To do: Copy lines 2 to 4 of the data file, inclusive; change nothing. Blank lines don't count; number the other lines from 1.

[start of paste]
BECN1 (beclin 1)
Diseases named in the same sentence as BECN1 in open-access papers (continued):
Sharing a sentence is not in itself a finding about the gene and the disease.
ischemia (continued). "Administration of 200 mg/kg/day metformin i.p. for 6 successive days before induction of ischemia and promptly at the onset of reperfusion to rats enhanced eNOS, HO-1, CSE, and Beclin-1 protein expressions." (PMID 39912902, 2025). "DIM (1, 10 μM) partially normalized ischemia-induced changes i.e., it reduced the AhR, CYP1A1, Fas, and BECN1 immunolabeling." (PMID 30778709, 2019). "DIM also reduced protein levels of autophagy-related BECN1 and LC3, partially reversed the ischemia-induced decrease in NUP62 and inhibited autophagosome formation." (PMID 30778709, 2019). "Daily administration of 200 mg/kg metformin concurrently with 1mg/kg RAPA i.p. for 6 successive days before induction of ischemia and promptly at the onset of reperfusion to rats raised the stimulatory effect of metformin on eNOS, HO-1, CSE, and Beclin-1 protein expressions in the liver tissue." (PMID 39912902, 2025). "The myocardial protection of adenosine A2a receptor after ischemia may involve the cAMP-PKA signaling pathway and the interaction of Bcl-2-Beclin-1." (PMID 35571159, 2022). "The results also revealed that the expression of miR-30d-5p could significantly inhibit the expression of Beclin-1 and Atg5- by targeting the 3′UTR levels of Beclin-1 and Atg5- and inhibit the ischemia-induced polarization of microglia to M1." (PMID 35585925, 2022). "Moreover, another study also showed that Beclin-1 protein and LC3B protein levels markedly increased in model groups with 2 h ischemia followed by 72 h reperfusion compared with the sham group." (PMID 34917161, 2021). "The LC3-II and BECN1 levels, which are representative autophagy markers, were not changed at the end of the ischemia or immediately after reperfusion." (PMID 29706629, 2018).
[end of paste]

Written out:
Diseases named in the same sentence as BECN1 in open-access papers (continued):
Sharing a sentence is not in itself a finding about the gene and the disease.
ischemia (continued). "Administration of 200 mg/kg/day metformin i.p. for 6 successive days before induction of ischemia and promptly at the onset of reperfusion to rats enhanced eNOS, HO-1, CSE, and Beclin-1 protein expressions." (PMID 39912902, 2025). "DIM (1, 10 μM) partially normalized ischemia-induced changes i.e., it reduced the AhR, CYP1A1, Fas, and BECN1 immunolabeling." (PMID 30778709, 2019). "DIM also reduced protein levels of autophagy-related BECN1 and LC3, partially reversed the ischemia-induced decrease in NUP62 and inhibited autophagosome formation." (PMID 30778709, 2019). "Daily administration of 200 mg/kg metformin concurrently with 1mg/kg RAPA i.p. for 6 successive days before induction of ischemia and promptly at the onset of reperfusion to rats raised the stimulatory effect of metformin on eNOS, HO-1, CSE, and Beclin-1 protein expressions in the liver tissue." (PMID 39912902, 2025). "The myocardial protection of adenosine A2a receptor after ischemia may involve the cAMP-PKA signaling pathway and the interaction of Bcl-2-Beclin-1." (PMID 35571159, 2022). "The results also revealed that the expression of miR-30d-5p could significantly inhibit the expression of Beclin-1 and Atg5- by targeting the 3′UTR levels of Beclin-1 and Atg5- and inhibit the ischemia-induced polarization of microglia to M1." (PMID 35585925, 2022). "Moreover, another study also showed that Beclin-1 protein and LC3B protein levels markedly increased in model groups with 2 h ischemia followed by 72 h reperfusion compared with the sham group." (PMID 34917161, 2021). "The LC3-II and BECN1 levels, which are representative autophagy markers, were not changed at the end of the ischemia or immediately after reperfusion." (PMID 29706629, 2018).